There are two international territorial disputes, both with Spain: Portugal_sentence_180

Portugal_unordered_list_0

  • Olivenza. Under Portuguese sovereignty since 1297, the municipality of Olivenza was ceded to Spain under the Treaty of Badajoz in 1801, after the War of the Oranges. Portugal claimed it back in 1815 under the Treaty of Vienna. However, since the 19th century, it has been continuously ruled by Spain which considers the territory theirs not only de facto but also de jure.Portugal_item_0_0
  • The Ilhas Selvagens (Savage Islands). The archipelago is under Portuguese domination but is geographically closer to the Canary Islands (165 km) than to Madeira (280 km). Found in 1364 by Italian navigators, the islands belonged to private owners until 1971, when the Portuguese government bought them and established a natural reserve area covering the whole archipelago. The islands have been claimed by Spain since 1911 and the dispute has caused some periods of political tension between the two countries. The main problem is not so much their intrinsic value but the fact that they expand the Exclusive Economic Zone of Portugal considerably to the south.Portugal_item_0_1

Military Portugal_section_15

Main article: Portuguese Armed Forces Portugal_sentence_181

The armed forces have three branches: Navy, Army and Air Force. Portugal_sentence_182

They serve primarily as a self-defense force whose mission is to protect the territorial integrity of the country and provide humanitarian assistance and security at home and abroad. Portugal_sentence_183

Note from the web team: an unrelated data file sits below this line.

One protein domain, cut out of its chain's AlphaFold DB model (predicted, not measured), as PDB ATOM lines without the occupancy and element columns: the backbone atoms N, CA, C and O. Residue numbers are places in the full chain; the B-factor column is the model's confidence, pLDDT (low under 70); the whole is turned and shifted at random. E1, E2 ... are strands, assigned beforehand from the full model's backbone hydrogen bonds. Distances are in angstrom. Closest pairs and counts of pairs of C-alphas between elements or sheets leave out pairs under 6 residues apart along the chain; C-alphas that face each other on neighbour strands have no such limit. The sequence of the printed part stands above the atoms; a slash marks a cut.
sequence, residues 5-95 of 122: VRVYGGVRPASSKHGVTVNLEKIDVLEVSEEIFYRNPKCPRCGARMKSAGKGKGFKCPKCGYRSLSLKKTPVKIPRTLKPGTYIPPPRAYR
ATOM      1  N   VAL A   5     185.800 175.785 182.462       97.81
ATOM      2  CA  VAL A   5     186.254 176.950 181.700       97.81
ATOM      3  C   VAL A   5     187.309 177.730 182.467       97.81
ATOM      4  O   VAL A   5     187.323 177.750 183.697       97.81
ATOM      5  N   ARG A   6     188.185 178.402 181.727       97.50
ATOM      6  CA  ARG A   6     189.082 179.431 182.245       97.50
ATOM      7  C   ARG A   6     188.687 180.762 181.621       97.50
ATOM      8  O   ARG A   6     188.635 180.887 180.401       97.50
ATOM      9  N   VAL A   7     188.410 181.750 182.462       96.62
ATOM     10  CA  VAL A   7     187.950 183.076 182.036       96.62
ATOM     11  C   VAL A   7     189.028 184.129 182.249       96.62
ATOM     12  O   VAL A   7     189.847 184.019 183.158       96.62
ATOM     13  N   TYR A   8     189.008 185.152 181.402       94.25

As of 2008, the three branches numbered 39,200 active personnel including 7,500 women. Portugal_sentence_184

Portuguese military expenditure in 2009 was 5 billion US$, representing 2.1 per cent of GDP. Portugal_sentence_185

Military conscription was abolished in 2004. Portugal_sentence_186

The minimum age for voluntary recruitment is 18 years. Portugal_sentence_187

The Army (21,000 personnel) comprises three brigades and other small units. Portugal_sentence_188

An infantry brigade (mainly equipped with Pandur II APC), a mechanized brigade (mainly equipped with Leopard 2 A6 tanks and M113 APC) and a Rapid Reaction Brigade (consisting of paratroopers, commandos and rangers). Portugal_sentence_189

The Navy (10,700 personnel, of which 1,580 are marines), the world's oldest surviving naval force, has five frigates, seven corvettes, two submarines, and 28 patrol and auxiliary vessels. Portugal_sentence_190

The Air Force (7,500 personnel) has the Lockheed F-16 Fighting Falcon as the main combat aircraft. Portugal_sentence_191

In addition to the three branches of the armed forces, there is the National Republican Guard, a security force subject to military law and organization (gendarmerie) comprising 25,000 personnel. Portugal_sentence_192

This force is under the authority of both the Defense and the Interior Ministry. Portugal_sentence_193

It has provided detachments for participation in international operations in Iraq and East Timor. Portugal_sentence_194

The United States maintains a military presence with 770 troops in the Lajes Air Base at Terceira Island, in the Azores. Portugal_sentence_195

The Allied Joint Force Command Lisbon (JFC Lisbon) – one of the three main subdivisions of NATO's Allied Command Operations – it is based in Oeiras, near Lisbon. Portugal_sentence_196